Guice and Peterson give Redskins a 1-2 punch in backfield
Guice chuckled a bit.
"You're really old school," Guice said. "We got all this Cryotherapy and stuff, and you're talking about bags of ice."
Old school, meet new school in the Washington Redskins' backfield headlined by a 34-year-old climbing the career rushing list and a 22-year-old itching to make his NFL debut 13 months after a torn ACL. That injury opened the door for Peterson's resurgence in Washington, and now he is playing a part in helping Guice supplant him as the Redskins' No. 1 running back.
"I'm not going to knock anyone or not give someone some advice because I'm competing against that person," Peterson said. "I want to see him be the best player he can be. When I see things on the field that I feel like he can do better, I'm on him about it."
Guice sometimes just watches Peterson — how he runs, how he dissects film and even how he takes notes in meetings. Call it an added benefit of Peterson signing a two-year extension with the Redskins.
"Adrian is a future Hall of Famer," Redskins President Bruce Allen said. "A lot of people want to be in the Hall of Fame and are striving for it who are currently playing, but throughout the league everyone knows he's going to have a gold jacket in his future. ... That type of role model is fantastic."
Even third-down back Chris Thompson was "star struck" when Peterson joined the team prior to last season. Within days, Peterson fit right in as one of the guys, but his resume makes him stand out to Guice and many other younger teammates.
"It's like a son watching their father," Guice said. "Obviously he's not our dad, but this is the same thing. We watch everything you do. We're soaking it all up. He doesn't even have to say anything. We just respect him that much."
Peterson might be the perfect mentor for Guice given that he rushed for almost 2,100 yards in 2012 after coming back from a torn ACL in his left knee. He and Thompson have plenty of tips for Guice to bounce back as effectively as possible, be it not rushing back, stretching muscles or feeling confident that he won't tear the ligament again.
"Know that four months out (from surgery), that new ACL is stronger than the other one," Peterson said. "That's something that you can lock into your mind and have that confidence."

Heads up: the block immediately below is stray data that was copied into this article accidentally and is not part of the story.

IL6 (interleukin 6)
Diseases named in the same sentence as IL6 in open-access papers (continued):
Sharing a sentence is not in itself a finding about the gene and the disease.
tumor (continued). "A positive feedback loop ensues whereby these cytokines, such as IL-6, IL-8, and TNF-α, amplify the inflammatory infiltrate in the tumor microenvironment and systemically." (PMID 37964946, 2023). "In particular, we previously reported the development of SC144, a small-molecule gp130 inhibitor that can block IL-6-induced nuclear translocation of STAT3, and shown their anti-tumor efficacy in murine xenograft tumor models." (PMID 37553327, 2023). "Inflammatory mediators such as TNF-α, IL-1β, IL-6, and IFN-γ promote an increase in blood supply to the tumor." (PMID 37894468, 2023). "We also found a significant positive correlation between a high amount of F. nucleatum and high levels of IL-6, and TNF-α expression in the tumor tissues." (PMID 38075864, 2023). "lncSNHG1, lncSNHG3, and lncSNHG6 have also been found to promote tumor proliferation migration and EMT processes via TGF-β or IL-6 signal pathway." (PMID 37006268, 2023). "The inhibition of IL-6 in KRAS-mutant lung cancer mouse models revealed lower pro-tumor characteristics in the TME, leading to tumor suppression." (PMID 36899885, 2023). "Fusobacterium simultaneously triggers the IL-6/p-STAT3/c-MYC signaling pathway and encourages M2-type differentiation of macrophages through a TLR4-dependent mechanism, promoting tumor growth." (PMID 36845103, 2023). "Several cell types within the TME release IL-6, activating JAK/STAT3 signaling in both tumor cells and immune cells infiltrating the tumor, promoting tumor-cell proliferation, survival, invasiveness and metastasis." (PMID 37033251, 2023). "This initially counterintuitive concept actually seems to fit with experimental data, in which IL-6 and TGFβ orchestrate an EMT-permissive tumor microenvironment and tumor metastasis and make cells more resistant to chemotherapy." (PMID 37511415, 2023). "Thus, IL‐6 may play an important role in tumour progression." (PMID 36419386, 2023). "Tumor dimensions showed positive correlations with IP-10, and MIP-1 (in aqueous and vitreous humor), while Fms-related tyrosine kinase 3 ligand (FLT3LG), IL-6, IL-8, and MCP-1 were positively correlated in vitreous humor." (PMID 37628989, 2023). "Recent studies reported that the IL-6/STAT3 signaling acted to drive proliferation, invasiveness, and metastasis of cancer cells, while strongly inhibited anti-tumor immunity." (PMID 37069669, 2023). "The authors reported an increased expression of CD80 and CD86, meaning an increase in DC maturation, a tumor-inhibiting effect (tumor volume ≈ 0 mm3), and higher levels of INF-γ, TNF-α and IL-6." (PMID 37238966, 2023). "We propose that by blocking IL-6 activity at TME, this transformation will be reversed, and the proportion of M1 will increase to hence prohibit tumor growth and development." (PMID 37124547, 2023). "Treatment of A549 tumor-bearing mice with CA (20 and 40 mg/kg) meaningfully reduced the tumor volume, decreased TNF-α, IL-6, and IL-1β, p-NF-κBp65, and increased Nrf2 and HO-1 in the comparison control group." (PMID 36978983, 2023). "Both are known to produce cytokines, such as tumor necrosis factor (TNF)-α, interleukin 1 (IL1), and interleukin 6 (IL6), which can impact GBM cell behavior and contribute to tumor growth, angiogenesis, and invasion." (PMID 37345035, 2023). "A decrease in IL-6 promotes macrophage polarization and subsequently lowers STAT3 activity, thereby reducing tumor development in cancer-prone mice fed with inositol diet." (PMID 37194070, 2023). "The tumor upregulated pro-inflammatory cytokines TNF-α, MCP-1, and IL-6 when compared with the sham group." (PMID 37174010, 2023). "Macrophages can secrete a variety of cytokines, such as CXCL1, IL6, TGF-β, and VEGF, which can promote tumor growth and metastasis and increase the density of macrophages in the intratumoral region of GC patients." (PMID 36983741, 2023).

Guice doesn't lack for confidence. Slipping to the second round of the 2018 draft and this ordeal taught him he's "really a strong son of a gun."
The LSU product has shown it. Despite just 11 carries in exhibition play because it took time to get physically cleared to play, Guice is listed as the Redskins' starting running back going into Week 1 at Philadelphia.
"We drafted him for a reason," coach Jay Gruden said. "We feel like he can be a first, second and even a third down back, if needed. I think the offense, carries-wise, will probably go through him."
Washington lacks proven offensive playmakers in the passing game, but there's only one ball to go around for Guice, Peterson, Thompson and newly signed running back Wendell Smallwood.
"However the coaches work out the playing time, that's on them," Guice said. "I'm just going to be ready when my name's called."
Guice seeks out Peterson's thoughts after a snap in practice and will gladly take any tips and tricks the veteran can provide about injury recovery. More than anything, he looks at Peterson's own comeback from a torn ACL as something to shoot for and will follow his own lead in trying to replicate it.
"He came back the next season and he was ready," Guice said. "It's the next season for me. I'm ready, so we'll just have to see what happens."